People active in the silent era and people who keep the silent era alive.
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Born 24 March 1887 in Smith Center, Kansas, USA, as Roscoe Conkling Arbuckle.
Died 29 June 1933 in Park Central Hotel, New York, New York, USA, of heart disease.
Married actress Minta Durfee (Arminta Estelle Durfee), 6 August 1908 at the Byde-A-While Theater in Long Beach, California, USA; divorced, 27 January 1925.
Married actress Doris Deane, 16 May 1925, in San Marino, California; divorced, August 1928.
Married actress Addie Oakley Dukes McPhail, 21 June 1931; until his death.
Roscoe Arbuckle started in vaudeville and musical comedy theater. Arbuckle began his film career for The Selig Polyscope Company, Incorporated (1909), and began working for The Keystone Film Company (April 1913 through July 1916). Some sources say Arbuckle worked for Nestor Film Company before 1913. While at Keystone, Arbuckle appeared in a handful of films with Charles Chaplin during his work there in 1914, notably The Rounders (1914).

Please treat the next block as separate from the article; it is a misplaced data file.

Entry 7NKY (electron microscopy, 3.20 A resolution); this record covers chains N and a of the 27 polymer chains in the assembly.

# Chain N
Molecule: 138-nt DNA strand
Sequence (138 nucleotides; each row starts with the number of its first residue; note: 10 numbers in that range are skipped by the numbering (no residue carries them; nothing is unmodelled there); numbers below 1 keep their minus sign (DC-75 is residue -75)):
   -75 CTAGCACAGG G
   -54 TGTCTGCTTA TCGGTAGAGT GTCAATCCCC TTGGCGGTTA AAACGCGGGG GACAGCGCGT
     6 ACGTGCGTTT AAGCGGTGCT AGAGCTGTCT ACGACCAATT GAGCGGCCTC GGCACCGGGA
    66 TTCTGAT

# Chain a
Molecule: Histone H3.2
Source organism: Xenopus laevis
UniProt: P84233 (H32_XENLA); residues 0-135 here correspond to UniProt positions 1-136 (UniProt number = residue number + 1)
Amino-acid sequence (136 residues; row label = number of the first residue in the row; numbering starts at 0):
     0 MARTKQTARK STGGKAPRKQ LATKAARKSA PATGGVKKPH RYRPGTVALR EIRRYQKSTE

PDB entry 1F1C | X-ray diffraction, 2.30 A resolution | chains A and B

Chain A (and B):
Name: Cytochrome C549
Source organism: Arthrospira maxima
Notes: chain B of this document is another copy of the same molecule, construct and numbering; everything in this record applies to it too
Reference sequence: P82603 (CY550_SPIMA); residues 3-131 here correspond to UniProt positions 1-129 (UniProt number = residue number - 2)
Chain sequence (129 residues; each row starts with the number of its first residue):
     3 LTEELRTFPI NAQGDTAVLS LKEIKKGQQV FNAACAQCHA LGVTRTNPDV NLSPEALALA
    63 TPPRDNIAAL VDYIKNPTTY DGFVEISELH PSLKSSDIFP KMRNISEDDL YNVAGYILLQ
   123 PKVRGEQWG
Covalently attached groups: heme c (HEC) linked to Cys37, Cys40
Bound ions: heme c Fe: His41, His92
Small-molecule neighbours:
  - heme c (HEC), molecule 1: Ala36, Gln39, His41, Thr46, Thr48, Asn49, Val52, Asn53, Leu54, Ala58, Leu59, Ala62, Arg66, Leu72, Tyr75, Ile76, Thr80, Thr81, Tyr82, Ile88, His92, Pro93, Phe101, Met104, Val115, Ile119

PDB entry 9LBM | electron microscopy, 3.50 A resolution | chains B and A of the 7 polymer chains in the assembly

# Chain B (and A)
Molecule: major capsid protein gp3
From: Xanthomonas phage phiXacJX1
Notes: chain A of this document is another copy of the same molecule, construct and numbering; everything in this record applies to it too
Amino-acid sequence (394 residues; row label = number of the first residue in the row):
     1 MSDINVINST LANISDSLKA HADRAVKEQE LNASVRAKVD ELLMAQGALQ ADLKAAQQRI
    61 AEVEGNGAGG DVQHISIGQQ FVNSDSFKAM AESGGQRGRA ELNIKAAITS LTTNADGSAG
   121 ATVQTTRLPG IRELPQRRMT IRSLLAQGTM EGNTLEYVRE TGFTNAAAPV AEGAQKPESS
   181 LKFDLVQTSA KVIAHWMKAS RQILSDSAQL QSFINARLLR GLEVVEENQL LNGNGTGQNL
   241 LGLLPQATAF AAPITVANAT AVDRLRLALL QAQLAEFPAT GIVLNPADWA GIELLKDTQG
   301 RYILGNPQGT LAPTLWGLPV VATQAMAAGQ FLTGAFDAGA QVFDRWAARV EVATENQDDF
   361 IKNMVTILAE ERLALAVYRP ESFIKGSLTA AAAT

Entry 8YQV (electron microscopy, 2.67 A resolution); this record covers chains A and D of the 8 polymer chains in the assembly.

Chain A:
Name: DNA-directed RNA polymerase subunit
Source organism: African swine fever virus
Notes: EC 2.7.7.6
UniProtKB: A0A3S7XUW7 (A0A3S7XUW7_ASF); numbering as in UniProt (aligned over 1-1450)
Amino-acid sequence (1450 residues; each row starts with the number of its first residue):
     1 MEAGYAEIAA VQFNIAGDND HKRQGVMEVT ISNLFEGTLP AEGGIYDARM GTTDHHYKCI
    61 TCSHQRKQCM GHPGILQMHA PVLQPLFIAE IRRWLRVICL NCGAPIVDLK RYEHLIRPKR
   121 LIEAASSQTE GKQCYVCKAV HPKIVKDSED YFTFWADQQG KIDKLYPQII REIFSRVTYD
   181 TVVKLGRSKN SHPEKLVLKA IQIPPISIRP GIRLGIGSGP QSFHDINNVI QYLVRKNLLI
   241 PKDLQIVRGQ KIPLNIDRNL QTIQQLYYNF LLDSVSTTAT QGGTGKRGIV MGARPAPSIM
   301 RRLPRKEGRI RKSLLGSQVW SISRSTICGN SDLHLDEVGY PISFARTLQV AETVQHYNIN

Arbuckle began work as an independent producer for Joseph Schenck under the Comique Film Corporation banner on 1 January 1917. During his years at Comique, Arbuckle brought vaudeville star Buster Keaton into his first film work.
His career as a top comedian was cut short by an infamous scandal surrounding the death of actress Virginia Rappé in September 1921. His third trial was scheduled to begin on 13 March 1922.
Directed under the pseudonym William Goodrich in the late 1920s through 1931. Returned to short films as a performer late in 1932 under his own name.
References: Edmonds-Arbuckle; Miller-Comedies pp. 14-19 : Screenland-192204 p. 7.